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SA dodges a bullet as Victoria runs out of puff on tobacco control

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A last-minute decision to ban smoking in outdoor dining areas spared the South Australian Government the ignominy of being the joint recipient of the malodorous AMA/ACOSH Dirty Ashtray Award at the AMA National Conference.

In a ceremony before more than 100 guests, AMA Victoria President Dr Tony Bartone was forced to accept the Award – bestowed on the State or Territory that in the past year has done the least to protect its citizens from the hazards of smoking – after the SA Government’s move two days earlier to prohibit smoking in alfresco dining areas and restore funding for anti-smoking campaigns left Victoria alone at the bottom of the nation’s tobacco control league table.

The judges of the annual AMA/ACOSH National Tobacco Scoreboard, now in its  20th year, gave the Victorian Government a C for its failure to crack down on smoking in a wide range of public locations areas including outdoor eating areas, entrances to buildings, hospital grounds, and areas adjacent to ventilation ducts.

In addition, Victoria was castigated by the judges for failure to take specific action on rates of smoking among pregnant women, new mothers and those with a mental illness.

They lamented that the State, which had for many years had been the national leader in tobacco control, had fallen behind the other jurisdictions in its actions to protect Victorians from the effects of tobacco, and needed to reinvigorate its efforts.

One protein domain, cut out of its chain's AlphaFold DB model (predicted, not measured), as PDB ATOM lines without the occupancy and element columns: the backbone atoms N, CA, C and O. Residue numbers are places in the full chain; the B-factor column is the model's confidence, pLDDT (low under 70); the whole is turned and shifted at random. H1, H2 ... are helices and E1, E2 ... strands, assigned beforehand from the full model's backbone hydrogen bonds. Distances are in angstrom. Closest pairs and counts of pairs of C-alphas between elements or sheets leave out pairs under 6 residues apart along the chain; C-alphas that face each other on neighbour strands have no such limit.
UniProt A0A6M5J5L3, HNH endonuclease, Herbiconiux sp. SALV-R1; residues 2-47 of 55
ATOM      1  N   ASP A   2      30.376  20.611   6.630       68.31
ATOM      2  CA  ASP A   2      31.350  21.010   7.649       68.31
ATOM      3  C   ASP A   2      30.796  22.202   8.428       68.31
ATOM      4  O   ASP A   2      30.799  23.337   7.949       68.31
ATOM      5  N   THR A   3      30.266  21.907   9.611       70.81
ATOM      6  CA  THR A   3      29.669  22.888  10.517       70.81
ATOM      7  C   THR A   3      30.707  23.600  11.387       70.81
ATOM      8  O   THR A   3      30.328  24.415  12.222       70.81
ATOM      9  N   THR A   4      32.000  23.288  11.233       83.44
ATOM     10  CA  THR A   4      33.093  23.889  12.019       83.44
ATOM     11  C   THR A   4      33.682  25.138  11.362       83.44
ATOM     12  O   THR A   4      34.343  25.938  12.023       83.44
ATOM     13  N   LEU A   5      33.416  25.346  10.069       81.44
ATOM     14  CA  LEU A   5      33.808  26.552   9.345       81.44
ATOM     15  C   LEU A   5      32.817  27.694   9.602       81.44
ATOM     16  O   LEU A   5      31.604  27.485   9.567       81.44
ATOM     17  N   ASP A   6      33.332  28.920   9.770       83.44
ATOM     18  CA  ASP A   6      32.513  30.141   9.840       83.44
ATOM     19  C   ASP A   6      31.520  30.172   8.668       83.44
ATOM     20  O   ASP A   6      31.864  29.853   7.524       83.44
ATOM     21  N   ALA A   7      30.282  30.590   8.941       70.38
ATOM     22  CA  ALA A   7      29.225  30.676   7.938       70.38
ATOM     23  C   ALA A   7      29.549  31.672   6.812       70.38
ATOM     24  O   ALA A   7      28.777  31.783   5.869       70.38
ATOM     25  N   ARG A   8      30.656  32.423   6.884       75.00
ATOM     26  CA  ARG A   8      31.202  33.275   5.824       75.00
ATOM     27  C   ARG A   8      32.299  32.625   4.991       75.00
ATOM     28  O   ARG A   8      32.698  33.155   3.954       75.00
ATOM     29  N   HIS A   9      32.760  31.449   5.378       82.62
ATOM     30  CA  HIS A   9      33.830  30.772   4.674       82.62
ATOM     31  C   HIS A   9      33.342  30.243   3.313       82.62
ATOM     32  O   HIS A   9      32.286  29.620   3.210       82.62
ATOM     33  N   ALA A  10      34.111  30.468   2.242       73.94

By contrast, both the Australian Capital Territory and Tasmania were both given an A grade.

The ACT was recognised for its “excellent legislation addressing exposure to passive smoking as well as comprehensive legislation on restrictions on tobacco marketing”.

It was also given credit as the first jurisdiction to withdraw government investments from the tobacco industry and, in addition to a prohibition on all point-of-sale advertising, it is considering limiting the number of retailer licences, restricting tobacco sale hours and jacking up license fees to sell tobacco.

Tasmania received marks for its vigorous anti-smoking campaigns and strong passive smoking laws, and received kudos for some of the most comprehensive and effective laws against smoking in public places and work vehicles in the nation. In addition, the State prohibits all point-of-sale advertising, with no exemptions and has comprehensive bans on retailer and customer reward schemes for tobacco products.

New South Wales, Western Australia, Queensland, South Australia and the Northern Territory were all awarded a B grade, indicating that while they deserved credit for continuing to act on smoking, they could and should be doing more.

The New South Wales Government lost marks because of its decision to cut spending on mass media anti-smoking campaigns, while the WA Government was told it needed to close a loophole that allowed smoking in beer gardens, the Queensland Government tarnished its record by allowing exceptions to the ban on smoking in licensed venues and investing tobacco companies, an issue that also cost the Northern Territory points.

Adrian Rollins